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Supply Chain Management Failure of Gm

General Motors 1. Describe three SCM practises use by GM that would have negatively impacted their return-on-assets. Define this impact in terms of specific ROA components (e. g. sales, assets)? The return on asset (ROA) is a percentage that measures how profitable a company’s assets in generating revenue. ROA can be computed as: Net Income / Mode of Total Asset. This number tells us what the company can do with what it has. Three SCM practices used by GM that negatively impacted their ROA are described below: Poor Inventory Management

GM offered a vast range of vehicles, which resulted in extra production lines and GM had to keep a track of larger number of models, different manufacturing facilities and large number of suppliers resulting in inefficiencies across the supply chain. This increased costs resulting in lower earnings and ROA. There was an absence of lean manufacturing compared to Japanese automakers. Forecasting Issues GM’s traditionally forecasted sales over a long time horizon compared their Japanese competitor. This was driven by the company culture and reliance on volume contracting.

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Long forecast means that when the times were bad and sales dropped, GM was left with higher volume orders, which contributed towards excessive inventory. Legacy Payments Every year the cost of retired workers’ health care added $1,400 to the cost of each car compared with those made in the Asian and European transplants. So, GM kept production high and sustained sales with costly dealer incentives and heavily discounted fleet sales. GM’s liabilities in supplier payments, workers entitlements and dealership commitments would have led them to bankruptcy. 2.

Describe how the internal managerial culture at GM might have contributed to their bankruptcy? Lack of cohesion GM operated the different divisions of the company as separate, independent entities or business units. Although this structure was successful at times, it created a fragmented management mind-set. With a large number of autonomous units, it was difficult to reach agreement and rally behind one single idea. As a result, many strategies and plans were diluted or made overly complex. Bureaucracy GM had so many management levels and a top-down organisation structure coupled with seniority-based management style.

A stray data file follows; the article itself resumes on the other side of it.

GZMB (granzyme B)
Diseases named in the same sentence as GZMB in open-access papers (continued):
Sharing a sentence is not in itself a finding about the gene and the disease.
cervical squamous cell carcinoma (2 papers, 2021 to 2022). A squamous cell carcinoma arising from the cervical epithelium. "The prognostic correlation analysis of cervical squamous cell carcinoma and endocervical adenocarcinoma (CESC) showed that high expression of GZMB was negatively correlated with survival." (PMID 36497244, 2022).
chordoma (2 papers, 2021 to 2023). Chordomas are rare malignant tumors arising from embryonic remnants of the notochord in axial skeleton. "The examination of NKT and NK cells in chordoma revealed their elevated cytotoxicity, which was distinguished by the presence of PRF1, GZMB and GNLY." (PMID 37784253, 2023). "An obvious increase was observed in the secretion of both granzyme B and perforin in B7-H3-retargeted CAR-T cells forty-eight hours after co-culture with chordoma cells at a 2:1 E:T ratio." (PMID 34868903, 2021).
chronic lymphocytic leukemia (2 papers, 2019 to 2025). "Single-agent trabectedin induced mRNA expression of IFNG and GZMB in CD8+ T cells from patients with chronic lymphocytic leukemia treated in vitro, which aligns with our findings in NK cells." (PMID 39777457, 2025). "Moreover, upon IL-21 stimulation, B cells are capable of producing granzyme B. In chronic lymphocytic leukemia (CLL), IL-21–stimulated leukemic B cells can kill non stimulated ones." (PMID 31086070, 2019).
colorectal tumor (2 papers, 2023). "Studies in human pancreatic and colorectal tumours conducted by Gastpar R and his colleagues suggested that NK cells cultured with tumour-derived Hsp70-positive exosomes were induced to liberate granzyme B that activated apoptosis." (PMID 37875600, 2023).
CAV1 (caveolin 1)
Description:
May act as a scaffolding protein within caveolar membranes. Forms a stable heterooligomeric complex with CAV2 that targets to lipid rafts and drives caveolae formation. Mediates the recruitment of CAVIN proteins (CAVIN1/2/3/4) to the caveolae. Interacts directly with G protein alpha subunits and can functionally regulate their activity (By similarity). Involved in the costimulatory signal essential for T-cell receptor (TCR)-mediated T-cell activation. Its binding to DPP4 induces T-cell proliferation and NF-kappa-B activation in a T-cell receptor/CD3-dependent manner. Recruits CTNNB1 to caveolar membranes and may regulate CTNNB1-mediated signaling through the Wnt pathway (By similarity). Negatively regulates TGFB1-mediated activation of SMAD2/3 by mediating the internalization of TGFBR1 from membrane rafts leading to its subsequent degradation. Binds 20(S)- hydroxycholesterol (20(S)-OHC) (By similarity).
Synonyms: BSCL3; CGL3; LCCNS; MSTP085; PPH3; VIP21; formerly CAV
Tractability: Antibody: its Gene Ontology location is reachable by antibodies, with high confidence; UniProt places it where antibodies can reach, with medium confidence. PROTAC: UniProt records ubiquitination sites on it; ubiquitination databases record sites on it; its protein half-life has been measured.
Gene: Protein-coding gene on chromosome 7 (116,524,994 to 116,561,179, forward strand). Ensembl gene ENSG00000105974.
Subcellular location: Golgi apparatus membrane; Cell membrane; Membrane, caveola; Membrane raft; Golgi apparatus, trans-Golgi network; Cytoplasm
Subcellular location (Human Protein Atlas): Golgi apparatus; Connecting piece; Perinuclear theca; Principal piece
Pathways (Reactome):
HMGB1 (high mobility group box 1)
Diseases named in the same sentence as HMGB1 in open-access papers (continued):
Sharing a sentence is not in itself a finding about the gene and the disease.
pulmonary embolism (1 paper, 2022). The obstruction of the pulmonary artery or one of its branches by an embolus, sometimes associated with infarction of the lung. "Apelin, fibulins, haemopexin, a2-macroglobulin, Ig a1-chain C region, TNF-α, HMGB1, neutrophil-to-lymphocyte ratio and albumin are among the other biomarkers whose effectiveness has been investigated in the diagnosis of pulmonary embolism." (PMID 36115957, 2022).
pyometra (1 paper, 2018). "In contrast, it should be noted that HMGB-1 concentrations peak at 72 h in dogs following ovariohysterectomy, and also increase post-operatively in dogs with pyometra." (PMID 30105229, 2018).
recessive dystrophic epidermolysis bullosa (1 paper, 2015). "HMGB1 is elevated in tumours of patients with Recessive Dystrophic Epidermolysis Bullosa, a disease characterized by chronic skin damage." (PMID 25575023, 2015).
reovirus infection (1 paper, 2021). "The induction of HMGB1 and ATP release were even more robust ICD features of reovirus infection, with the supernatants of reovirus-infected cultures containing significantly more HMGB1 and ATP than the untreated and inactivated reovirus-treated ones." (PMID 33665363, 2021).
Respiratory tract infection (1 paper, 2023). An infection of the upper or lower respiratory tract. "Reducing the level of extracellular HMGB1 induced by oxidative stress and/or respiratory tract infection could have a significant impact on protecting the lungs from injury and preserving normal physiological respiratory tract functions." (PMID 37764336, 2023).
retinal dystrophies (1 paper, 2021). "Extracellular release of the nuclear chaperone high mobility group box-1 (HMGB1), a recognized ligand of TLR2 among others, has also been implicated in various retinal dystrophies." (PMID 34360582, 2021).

This was tough to make timely and effective decisions. GM’s committee often made inflexible decision and had to play catch-up to their more lean Japanese counterparts. Mismanagement & Management arrogance & complacency In the late 1980s, when the oil price declined, GM concentrated on building profitable pickups and SUBs rather than invest in low-margin cars. GM’s management spent a lot of time fighting change and were averse to risk; they obstructed new technology and were not quite ready to reduce complexities in their supply chains or to go lean.

They were in a state of denial due to past success, but did not see the need to change as the consumer demand has changed over the time. GM’s problems come over a long period; it was a slow erosion of market share. Forecasting Forecasting was a significant problem for GM. Long forecasting cycles were a traditional practice for the organization; which caused firms to miss important shift in the market demand. This has led to excessive inventory and sometimes stock-outs. 3. Describe how inventory turnover and cash-to-cash cycle time could have been used by GM to indentify supply chain management problems.

Inventory Turnover In accounting, the Inventory turnover is a measure of the number of times inventory is sold or used in a time period such as a year. GM’s offered a large variety and a complex range of vehicles, which meant that they were carrying excessive inventory. Also, their vehicles were less fuel efficient and were more expensive compared to Japanese vehicles – they were carrying not the type of vehicles that customers ideally look to buy at times of a financial crisis or rising petrol prices. As such, carrying higher inventory resulted in a lower inventory turnover ratio.

GM also did not foster strong supplier relationships. This meant that even at times of lower demand, GM carried excessive raw material and spare-part supplies. This adversely affected the inventory turnover. GM had a higher cost due to its large range offering. A higher cost base meant less competitive in the market; in terms of pricing resulting in lower inventory turnover. Cash-to-Cash Cycle Time Cash to cash cycle time is the ‘time taken to convert a dollar of inventory into a dollar of cash’. GM experienced low rates of cash-to-cash cycle time due to the following reasons; 1.

Low inventory turnover – GM took more days to sell their inventory since; * GM got their demand forecasts wrong * GM’s product mix was not ideal for the time of change * Pricing was not competitive since their cost base was too high 2. GM was taking more time to collect from the customer and their finance arm struggled to recover from huge losses on cars returned after lease. 3. GM could not practice JIT management practices, information management ; sharing with suppliers for efficiency gains.


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